Concerns were raised that improvements through in-stream habitat restoration and the application of forested riparian buffers were not considered. The Board appreciates the Department's recognition of the ability of improved forested buffers to improve physical in-stream habitat and provide shade from the tree canopy. The benefits from improving forested buffers are vitally supportive of macroinvertebrate and fish populations. These benefits can begin and become noticeable within the first 5 to 10 years of the implementation of the improvement. Over time the tree canopy will mature and provide more shade for the aquatic habitat. It will likely take at least 20 to 25 years for the benefits of newly planted forest buffers to improve the stream quality to a level commensurate with special protection qualifications. If stream improvements are demonstrated by widespread land use conversions in the watershed, the stream may be eligible for special protection in the future.

Hammer Creek—Additional Comments

 Additional remarks were received from the United States Environmental Protection Agency (EPA) Region 3 outside of the official comment period. The Department received a letter from the EPA on June 10, 2010. The EPA commended the Department on its continuing effort to evaluate and properly designate surface waters of this Commonwealth, especially protecting existing water quality and uses through its antidegradation program, but the EPA raised some questions regarding the Hammer Creek stream report. The Department replied to the specific questions regarding the Hammer Creek stream report in a letter to the EPA Region 3.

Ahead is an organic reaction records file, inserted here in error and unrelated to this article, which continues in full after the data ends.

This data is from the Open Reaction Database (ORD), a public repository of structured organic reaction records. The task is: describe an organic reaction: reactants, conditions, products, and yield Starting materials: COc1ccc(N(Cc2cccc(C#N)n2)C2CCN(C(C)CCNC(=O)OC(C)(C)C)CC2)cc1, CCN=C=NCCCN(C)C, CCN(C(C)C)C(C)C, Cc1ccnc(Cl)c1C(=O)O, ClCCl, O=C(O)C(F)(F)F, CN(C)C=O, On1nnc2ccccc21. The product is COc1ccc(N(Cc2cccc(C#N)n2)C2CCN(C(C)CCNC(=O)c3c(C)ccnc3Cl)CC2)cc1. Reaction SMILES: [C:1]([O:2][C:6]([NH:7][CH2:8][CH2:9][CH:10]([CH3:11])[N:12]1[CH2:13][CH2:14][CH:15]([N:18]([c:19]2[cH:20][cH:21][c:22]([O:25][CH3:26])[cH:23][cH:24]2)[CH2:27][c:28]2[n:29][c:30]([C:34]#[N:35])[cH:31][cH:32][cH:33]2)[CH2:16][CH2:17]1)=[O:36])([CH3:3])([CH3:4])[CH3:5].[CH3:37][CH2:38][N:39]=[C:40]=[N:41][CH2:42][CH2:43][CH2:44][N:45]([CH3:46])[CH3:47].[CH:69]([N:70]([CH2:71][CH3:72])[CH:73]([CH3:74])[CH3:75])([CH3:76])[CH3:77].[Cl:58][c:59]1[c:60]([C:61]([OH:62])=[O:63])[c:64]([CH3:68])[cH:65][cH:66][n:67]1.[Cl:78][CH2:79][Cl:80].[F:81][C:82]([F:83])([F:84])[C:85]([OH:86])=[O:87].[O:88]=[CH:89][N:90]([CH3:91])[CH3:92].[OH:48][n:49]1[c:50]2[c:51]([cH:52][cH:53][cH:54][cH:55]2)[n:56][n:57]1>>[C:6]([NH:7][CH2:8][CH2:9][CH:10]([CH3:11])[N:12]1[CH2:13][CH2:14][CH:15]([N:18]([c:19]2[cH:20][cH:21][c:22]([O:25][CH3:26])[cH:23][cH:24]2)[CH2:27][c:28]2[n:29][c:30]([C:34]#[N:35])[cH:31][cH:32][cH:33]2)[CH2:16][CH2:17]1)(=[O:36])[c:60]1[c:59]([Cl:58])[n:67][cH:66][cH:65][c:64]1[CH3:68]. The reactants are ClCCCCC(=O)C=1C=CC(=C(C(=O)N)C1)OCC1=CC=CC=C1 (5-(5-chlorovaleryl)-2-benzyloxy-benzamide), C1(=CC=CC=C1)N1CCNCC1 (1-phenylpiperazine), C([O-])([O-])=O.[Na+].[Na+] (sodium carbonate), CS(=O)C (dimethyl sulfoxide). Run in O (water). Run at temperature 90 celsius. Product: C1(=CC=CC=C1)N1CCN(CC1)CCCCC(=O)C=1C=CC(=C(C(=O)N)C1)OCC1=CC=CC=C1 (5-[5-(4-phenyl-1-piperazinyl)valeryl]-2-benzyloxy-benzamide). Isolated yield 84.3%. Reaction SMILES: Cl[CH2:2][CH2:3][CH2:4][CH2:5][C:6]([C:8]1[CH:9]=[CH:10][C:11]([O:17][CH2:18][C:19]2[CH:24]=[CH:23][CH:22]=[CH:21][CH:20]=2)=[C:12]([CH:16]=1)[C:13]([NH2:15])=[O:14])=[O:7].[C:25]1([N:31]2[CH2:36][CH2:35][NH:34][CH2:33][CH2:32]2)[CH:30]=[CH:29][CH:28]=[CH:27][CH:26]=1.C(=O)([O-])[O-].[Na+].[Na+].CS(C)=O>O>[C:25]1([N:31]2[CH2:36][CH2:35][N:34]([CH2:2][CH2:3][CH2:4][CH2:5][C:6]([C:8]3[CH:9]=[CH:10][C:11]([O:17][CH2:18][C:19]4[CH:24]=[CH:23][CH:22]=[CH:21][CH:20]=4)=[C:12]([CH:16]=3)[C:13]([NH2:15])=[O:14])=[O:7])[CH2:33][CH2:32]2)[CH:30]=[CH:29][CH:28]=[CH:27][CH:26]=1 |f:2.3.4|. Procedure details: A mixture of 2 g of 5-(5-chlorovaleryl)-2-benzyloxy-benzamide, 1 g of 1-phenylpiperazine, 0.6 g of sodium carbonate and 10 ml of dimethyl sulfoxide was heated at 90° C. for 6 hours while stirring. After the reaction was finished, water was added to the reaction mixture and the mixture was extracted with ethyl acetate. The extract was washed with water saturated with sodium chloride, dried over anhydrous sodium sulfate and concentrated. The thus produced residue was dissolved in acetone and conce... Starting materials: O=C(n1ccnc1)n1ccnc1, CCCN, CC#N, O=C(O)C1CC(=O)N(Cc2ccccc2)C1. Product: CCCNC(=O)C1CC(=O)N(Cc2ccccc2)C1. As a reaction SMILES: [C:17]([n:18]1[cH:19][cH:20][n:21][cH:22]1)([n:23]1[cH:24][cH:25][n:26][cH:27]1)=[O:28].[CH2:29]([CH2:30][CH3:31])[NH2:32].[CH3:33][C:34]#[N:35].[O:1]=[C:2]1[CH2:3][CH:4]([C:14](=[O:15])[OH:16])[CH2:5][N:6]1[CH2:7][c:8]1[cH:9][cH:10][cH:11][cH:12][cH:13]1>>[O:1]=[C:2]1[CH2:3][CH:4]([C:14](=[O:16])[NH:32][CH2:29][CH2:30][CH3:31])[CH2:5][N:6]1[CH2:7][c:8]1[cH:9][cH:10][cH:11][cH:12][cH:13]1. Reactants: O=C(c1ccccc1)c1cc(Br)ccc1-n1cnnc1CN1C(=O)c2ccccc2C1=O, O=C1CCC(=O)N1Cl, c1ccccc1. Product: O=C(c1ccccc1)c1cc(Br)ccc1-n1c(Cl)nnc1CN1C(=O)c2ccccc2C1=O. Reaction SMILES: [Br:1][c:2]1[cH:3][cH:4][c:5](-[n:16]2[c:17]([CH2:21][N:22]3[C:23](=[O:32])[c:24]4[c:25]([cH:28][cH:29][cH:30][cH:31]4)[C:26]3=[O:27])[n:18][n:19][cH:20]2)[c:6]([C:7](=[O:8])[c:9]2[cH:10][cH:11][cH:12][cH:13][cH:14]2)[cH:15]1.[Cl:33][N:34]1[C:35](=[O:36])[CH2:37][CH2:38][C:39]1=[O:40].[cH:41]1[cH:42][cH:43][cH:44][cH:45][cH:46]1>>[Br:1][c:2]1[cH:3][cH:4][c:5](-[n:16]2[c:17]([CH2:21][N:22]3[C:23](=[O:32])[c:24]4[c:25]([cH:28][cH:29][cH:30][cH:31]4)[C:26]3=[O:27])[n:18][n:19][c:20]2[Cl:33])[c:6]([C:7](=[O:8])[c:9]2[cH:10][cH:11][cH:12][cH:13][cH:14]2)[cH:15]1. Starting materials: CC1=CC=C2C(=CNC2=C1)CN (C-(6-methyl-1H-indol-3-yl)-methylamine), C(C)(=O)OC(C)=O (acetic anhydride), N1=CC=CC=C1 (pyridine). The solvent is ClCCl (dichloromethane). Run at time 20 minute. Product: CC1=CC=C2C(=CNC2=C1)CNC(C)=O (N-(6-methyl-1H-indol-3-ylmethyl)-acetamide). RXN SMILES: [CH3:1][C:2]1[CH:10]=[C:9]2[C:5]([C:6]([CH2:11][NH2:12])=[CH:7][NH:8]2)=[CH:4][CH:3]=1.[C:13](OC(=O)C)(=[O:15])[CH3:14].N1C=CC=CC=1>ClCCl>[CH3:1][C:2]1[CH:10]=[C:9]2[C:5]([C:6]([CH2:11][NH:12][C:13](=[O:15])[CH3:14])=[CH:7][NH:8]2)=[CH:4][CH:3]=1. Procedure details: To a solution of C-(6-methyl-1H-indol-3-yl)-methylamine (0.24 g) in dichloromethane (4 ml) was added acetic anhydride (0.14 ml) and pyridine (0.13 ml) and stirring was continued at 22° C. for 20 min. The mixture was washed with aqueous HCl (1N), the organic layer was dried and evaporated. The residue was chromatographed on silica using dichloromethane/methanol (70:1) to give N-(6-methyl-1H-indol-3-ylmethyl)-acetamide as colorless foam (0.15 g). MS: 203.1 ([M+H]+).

On April 14, 2010, the Department submitted a copy of the proposed rulemaking to the Independent Regulatory Review Commission (IRRC) and to the Chairpersons of the Senate and House Environmental Resources and Energy Committees for review and comment in accordance with section 5(a) of the Regulatory Review Act (71 P. S. § 745.5(a)). IRRC did not raise any comments, recommendations or objections to any portion of the proposed rulemaking.

F. Summary of Changes to the Proposed Rulemaking

 Changes were not made to the redesignations recommended in the proposed rulemaking.

G. Benefits, Costs and Compliance


 Overall, the Commonwealth, its citizens and natural resources will benefit from these amendments because they provide the appropriate level of protection to preserve the integrity of existing and designated uses of surface waters in this Commonwealth. Protecting water quality provides economic value to present and future generations in the form of clean water for drinking, recreational opportunities and aquatic life protection. It is important to realize these benefits to ensure opportunity and development continue in a manner that is environmentally, socially and economically sound. Maintenance of water quality ensures its future availability for all uses.

Compliance Costs

 The streams recommended for redesignation are already protected at their existing use. Therefore, the designated use revision will not impose increased compliance costs on the regulated community.